A new book, We May Dominate the World, attempts to provide a realist explanation of US foreign policy in Latin America. As with other such accounts, it treats differences of power as inevitable sources of conflict.
Gustav Jönsson is an essayist and critic based in London.
In Different Speeds, Same Furies, Britain’s preeminent Marxist, Perry Anderson, produces an idiosyncratic but dazzling account of Anthony Powell and Marcel Proust, arguably the two greatest novelists of the 20th century.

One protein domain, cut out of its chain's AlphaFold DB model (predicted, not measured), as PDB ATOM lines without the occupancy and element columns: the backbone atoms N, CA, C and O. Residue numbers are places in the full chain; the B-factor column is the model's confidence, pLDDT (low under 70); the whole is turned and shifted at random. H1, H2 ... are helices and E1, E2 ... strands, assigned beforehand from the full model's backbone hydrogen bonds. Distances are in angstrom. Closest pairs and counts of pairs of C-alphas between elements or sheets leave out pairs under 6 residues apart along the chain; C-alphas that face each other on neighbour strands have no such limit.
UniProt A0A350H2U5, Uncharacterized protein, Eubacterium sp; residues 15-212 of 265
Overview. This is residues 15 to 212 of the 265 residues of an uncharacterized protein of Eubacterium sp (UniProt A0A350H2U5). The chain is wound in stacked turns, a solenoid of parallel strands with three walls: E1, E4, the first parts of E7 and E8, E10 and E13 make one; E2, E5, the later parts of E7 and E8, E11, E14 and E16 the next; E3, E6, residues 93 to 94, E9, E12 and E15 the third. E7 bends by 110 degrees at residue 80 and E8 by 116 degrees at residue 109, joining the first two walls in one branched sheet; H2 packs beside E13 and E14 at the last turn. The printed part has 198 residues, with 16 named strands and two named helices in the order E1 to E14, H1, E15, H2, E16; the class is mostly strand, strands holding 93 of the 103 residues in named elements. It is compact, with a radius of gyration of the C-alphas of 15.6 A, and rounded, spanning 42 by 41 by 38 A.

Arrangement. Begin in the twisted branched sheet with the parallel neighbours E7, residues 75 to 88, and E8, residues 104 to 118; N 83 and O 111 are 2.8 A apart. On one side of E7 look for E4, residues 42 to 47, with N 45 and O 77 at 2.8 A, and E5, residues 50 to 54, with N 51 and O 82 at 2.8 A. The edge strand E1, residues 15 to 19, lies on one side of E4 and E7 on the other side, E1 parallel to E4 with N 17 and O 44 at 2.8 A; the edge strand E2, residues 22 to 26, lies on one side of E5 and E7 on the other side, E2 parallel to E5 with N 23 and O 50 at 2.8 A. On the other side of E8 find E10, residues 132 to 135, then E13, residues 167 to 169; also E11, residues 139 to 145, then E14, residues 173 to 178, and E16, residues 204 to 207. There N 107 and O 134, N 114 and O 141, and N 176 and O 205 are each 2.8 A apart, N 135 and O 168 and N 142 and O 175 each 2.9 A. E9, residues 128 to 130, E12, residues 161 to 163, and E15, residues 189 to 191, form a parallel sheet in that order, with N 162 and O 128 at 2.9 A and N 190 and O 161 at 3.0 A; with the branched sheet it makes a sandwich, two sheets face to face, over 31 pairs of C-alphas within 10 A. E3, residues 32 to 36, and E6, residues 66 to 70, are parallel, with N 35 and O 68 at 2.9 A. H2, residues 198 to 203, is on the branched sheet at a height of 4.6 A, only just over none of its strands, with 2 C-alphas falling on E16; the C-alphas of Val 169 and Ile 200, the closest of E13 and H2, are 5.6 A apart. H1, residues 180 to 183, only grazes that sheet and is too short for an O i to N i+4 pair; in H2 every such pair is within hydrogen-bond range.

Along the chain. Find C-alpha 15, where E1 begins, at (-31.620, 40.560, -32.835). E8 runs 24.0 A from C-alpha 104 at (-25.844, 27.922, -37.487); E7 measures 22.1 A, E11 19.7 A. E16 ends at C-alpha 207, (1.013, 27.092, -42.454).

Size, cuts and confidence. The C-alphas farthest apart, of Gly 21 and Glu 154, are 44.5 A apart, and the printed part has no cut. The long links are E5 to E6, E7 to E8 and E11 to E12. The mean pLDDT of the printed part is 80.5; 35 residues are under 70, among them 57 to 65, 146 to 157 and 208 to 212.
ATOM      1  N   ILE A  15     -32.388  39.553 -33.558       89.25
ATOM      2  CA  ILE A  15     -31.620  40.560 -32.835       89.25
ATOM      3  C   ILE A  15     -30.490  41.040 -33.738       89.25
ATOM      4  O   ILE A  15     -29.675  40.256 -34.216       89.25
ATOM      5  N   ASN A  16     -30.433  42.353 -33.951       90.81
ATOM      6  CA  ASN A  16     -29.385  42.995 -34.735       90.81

The Francoist regime is one of the few fascist governments that mainstream politicians and writers feel comfortable praising publicly. They shouldn’t: on top of anti-communism, antisemitism was also central to Francisco Franco’s reign of terror.
Despite the mass of evidence proving Martin Heidegger’s Nazi commitment, academics often dismiss concerns about his politics as nonphilosophical. Two new books make a compelling case for rejecting this line of argument.